Acquisition of a company usually occurs by acquiring the entire business, or by acquiring shares from the company.
If we are talking about buying a ready-made business in Malaysia, this can be done quite quickly and without unnecessary cash and time losses. The main thing is to draw up all the necessary documents in a timely and professional manner. This is due to the fact that the smallest errors in the provided set of papers can cause trouble.
As a rule, the process of acquiring a business in Malaysia is designed by the following scheme:
- the parties draw up and sign a memorandum of understanding, a protocol of intent, a confidentiality agreement and other similar preliminary documents that clearly express the intention and understanding of the essence of the transaction by the parties;
- the buyer conducts a thorough legal, financial and tax examination of the company;
- final versions of agreements are agreed upon;
- final transaction documents are drawn up and signed;
- the deal is finalized.
The timing of the purchase of a ready-made company in Malaysia may vary depending on factors such as the size of the target company, the complexity of the transaction, and the approval of local regulatory authorities.
Buying company shares in Malaysia
If in many countries, when organizing business, the number of shares of a foreign investor and representative of a country should be distributed 50% to 50%, then in Malaysia it’s different. To attract its indigenous people to business, the government in many cases increases the interest rate of a foreign investor to 70%. Here the local word “bumiputra” should be explained. Bumiputra are people who have Malaysian citizenship and profess Islam. And if you take a person with the status of bumiputra into your business, then his share can be 30%, and the share of a foreign investor may be 70%.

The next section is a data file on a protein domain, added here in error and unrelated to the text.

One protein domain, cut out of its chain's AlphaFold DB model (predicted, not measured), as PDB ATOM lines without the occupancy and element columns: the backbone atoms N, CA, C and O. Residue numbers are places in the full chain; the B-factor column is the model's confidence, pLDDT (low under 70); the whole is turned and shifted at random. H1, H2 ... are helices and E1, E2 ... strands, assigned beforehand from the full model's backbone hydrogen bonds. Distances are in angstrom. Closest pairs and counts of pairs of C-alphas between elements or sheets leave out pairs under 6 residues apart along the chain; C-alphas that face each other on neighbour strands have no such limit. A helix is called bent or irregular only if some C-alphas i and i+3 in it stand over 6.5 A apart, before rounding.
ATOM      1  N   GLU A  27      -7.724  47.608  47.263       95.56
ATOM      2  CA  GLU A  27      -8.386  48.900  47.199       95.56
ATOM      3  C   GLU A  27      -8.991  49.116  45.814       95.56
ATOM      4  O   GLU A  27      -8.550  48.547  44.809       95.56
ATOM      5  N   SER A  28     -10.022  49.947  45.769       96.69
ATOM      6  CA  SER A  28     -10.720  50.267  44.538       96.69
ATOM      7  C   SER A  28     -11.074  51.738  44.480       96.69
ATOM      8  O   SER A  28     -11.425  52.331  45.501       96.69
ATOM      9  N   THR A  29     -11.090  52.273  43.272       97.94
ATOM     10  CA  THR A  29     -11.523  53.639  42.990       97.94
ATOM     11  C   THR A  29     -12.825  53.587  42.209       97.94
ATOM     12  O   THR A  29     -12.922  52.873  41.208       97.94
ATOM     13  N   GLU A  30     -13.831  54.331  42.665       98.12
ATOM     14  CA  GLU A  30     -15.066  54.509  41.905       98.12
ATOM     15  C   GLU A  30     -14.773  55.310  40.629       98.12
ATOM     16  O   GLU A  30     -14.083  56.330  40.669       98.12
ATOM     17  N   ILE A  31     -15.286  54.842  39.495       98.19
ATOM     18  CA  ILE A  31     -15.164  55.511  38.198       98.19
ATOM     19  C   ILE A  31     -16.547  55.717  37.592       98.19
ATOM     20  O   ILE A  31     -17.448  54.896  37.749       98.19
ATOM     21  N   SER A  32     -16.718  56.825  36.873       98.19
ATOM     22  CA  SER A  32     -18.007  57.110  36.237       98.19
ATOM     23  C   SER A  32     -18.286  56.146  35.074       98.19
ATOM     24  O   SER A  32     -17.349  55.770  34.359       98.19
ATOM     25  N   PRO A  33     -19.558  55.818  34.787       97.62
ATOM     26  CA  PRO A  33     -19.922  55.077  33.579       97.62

An agreement to purchase an asset in Malaysia will include a clause on ownership in which it is considered that the legal and beneficial ownership of the business assets has been transferred to the buyer.
If the purchased assets include land, then confirmation of the name of the buyer in the register of title documents is necessary. Only in this way can you prove that the ownership of land in Malaysia belongs to the buyer as the owner.
Expatriates in Malaysia are allowed to possess 100% of company shares in the following areas:
- manufacturing industry,
- deliveries of products in regional distribution centers, headquarters and intercontinental centers,
- research and development projects.
Expatriates can buy a company’s shares in Malaysia only partially if the target company belongs to the following areas:
- oil and gas industry - at least 70% of the company's shares should remain in the possession of local shareholders;
- logistics - at least 51% of the shares;
- big retail networks - at least a 30% stake;
- insurance - at least a 30% stake;
- tourism - companies engaged in the foreign tourism business are required to maintain a 100% stake.
If you intend to buy a ready-made company in Malaysia or buy shares in a Malaysian company, do not hesitate to contact the profile specialists of IQ Decision UK for legal advice. To avoid mistakes in this process, you can order a one-on-one consultation on legal framework of buying a business in Malaysia.